As It Happens

Lost weather balloon found — along with incredible space images

In 2013, Bryan Chan and his friends launched a weather balloon into space, never to be seen again. Or so they thought.
The 'Grand Canyon Stratospheric Balloon Team' with their weather balloon. (Bryan Chan)

This article was published Sept. 11, 2015.

In 2013, Bryan Chan and his friends launched a weather balloon into space.

The modest aircraft was outfitted with a cellphone and GoPro camera. They wanted to see what kind of footage they could retrieve once the camera fell back to Earth. The only problem with their experiment was that they couldn't find the balloon. But now it's been found, along with some amazing footage. 

The lofty idea started when Chan's friend asked for help with his doctorate work. He was studying the use of fluid lensing.

"The idea behind this, with the weather balloon, was we would send some cameras up and take a picture of Earth using the atmosphere as some kind of lens," Chan told As It Happens host Carol Off.

Chan is an aerospace systems engineer. He was born in Toronto but has lived most of his life in the San Francisco Bay Area. He said he and his friends had experimented with balloons before.

"We had dabbled in it, and he kind of recruited us to be the so-called, alleged, balloon experts," he said. 

Camera rig from the lost balloon. (Bryan Chan)

Chan, along with his friends Ved Chirayath, Ashish Goel, Tyler Reid and Paul Tarantino, formed the Grand Canyon Stratospheric Balloon Team.

They figured out how to mount the cameras to the balloon and attached a phone, which would allow them to track it through GPS. They hoped the balloon would climb to 100,000 feet (30,000 metres) above Earth, but were unsure whether they would be able to track the phone at that height.

"We were extremely surprised," Chan said. "Somehow it had signal to send us the data of where it was but basically right around that 90,000-[foot] mark, it just, everything, all communications, were lost."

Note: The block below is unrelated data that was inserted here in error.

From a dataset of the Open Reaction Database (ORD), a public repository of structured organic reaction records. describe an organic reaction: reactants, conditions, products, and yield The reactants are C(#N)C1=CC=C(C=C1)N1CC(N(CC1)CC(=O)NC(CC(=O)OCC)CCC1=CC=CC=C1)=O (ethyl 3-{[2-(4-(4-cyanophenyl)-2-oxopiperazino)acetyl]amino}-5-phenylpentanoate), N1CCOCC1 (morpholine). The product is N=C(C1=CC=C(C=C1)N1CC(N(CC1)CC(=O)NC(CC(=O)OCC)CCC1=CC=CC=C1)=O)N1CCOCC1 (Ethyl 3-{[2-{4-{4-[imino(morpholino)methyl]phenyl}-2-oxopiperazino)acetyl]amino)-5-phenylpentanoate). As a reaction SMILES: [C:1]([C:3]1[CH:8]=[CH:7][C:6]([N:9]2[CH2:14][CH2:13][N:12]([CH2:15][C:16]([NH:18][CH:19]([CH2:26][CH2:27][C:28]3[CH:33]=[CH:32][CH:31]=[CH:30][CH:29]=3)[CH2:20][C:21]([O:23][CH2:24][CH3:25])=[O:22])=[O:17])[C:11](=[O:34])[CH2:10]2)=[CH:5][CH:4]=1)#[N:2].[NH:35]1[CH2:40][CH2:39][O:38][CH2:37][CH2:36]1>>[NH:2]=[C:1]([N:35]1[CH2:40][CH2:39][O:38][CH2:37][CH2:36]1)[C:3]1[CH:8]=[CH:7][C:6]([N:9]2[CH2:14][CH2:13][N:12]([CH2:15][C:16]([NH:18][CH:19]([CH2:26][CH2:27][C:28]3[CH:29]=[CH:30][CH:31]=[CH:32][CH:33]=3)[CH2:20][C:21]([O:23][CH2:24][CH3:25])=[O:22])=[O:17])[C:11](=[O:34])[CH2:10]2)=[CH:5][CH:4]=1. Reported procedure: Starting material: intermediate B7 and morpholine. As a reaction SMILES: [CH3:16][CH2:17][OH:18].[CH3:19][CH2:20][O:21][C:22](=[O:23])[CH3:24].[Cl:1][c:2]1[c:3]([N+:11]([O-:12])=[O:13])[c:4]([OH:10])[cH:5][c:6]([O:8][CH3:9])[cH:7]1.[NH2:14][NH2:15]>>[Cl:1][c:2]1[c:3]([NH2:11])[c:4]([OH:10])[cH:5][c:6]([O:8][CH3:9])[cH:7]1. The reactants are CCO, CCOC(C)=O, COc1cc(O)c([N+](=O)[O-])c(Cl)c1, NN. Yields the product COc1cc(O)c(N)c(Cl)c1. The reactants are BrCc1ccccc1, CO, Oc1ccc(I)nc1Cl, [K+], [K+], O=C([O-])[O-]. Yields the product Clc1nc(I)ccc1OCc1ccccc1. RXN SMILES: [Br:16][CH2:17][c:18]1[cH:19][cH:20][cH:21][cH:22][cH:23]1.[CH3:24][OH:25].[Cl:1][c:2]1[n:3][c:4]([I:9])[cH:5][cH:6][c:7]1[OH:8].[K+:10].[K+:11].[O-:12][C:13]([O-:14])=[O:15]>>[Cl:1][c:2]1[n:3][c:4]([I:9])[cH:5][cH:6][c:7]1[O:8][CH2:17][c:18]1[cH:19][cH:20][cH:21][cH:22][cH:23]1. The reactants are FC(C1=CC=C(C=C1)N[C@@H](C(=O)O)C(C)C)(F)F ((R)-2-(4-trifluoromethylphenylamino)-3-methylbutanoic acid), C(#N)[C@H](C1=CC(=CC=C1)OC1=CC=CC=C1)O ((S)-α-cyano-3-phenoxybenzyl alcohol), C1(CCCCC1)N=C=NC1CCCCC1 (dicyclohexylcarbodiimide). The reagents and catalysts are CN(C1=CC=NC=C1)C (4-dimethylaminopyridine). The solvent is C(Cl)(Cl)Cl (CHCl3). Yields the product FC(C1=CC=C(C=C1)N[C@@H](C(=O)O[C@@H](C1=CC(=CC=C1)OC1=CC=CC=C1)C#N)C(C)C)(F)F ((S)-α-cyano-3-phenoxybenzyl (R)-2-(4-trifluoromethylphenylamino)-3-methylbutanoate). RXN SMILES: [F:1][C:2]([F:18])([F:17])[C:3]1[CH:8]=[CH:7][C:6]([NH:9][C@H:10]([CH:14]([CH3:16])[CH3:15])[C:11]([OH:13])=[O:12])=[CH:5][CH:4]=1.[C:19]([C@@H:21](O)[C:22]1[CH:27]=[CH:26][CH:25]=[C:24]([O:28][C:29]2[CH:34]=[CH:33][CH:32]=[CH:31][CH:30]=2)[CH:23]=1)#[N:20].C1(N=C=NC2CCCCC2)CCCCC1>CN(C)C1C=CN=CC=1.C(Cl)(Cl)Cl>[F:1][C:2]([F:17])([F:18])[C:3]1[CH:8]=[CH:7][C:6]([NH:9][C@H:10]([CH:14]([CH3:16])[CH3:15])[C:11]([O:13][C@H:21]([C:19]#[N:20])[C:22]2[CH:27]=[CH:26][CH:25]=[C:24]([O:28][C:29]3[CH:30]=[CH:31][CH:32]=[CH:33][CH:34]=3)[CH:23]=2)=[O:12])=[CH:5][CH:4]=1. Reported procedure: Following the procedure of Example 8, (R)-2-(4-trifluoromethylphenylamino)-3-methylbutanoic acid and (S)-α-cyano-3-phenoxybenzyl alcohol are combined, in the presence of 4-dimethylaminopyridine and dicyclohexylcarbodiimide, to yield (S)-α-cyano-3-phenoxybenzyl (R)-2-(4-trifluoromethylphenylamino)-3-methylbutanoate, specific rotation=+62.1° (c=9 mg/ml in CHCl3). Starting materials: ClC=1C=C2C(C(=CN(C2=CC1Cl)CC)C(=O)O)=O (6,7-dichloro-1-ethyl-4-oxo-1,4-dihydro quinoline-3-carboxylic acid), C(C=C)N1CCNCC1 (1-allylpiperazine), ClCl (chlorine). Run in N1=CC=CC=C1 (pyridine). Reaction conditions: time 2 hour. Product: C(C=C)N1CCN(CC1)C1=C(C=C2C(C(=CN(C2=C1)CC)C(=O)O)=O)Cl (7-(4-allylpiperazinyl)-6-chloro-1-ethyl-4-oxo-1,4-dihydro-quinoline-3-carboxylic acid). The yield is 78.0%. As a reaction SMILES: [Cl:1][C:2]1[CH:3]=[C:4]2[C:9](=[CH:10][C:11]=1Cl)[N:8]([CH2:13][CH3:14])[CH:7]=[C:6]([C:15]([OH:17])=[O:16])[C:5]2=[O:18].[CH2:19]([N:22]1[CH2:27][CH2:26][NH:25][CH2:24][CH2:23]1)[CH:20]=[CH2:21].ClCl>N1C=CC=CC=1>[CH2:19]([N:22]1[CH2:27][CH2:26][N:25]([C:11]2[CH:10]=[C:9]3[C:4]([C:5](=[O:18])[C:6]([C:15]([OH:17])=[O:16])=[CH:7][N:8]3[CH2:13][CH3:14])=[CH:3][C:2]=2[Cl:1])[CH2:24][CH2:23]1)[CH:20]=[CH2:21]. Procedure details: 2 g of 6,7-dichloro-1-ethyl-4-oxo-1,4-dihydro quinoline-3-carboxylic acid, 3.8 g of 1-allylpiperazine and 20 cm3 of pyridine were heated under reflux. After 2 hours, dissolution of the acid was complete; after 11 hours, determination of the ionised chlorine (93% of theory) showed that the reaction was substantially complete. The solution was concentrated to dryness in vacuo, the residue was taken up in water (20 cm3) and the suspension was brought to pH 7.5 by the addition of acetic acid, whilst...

He adds, "We really had no idea what happened to it, how far it went, where it landed of course. All these things were just really big question marks."

(Bryan Chan)
But they remained hopeful. Chan explains that the balloon was also equipped with a parachute and that they had models to predict where it would land. But when they arrived at the calculated location, they found nothing.

"We ended up just circling around the desert like all day, all night, looking for this bright object on the ground," Chan recalls.

At that moment, the dream deflated.

"I think I had a little hope maybe the first month or so but I think it was easier for me to disconnect from it, instead of having this sort of low lying, agonizing pain constantly over me."

Two years passed, until finally, one of Chan's friends got a phone call.

"This mysterious call from his old phone number of two years ago," he said. "It's like this ghost call."

The call was from AT&T. An employee was hiking in Arizona and had discovered the phone and camera box under a parachute. The SIM card in the phone led them to Chan's friend.

At the time, Chan was off camping in New Zealand. But he remembers the moment he checked his email account.

"All of sudden I see this like, in caps ... SPACE BALLOON = FOUND ... and there's like twenty exclamation marks behind it."

An image taken from above of the Grand Canyon. (Bryan Chan)

Finally Chan and his friends were reunited with their balloon. The camera footage they uncovered exceeded all of their expectations.

"We were blown away, absolutely blown away," Chan said. "I was absolutely floored by the stuff we got."


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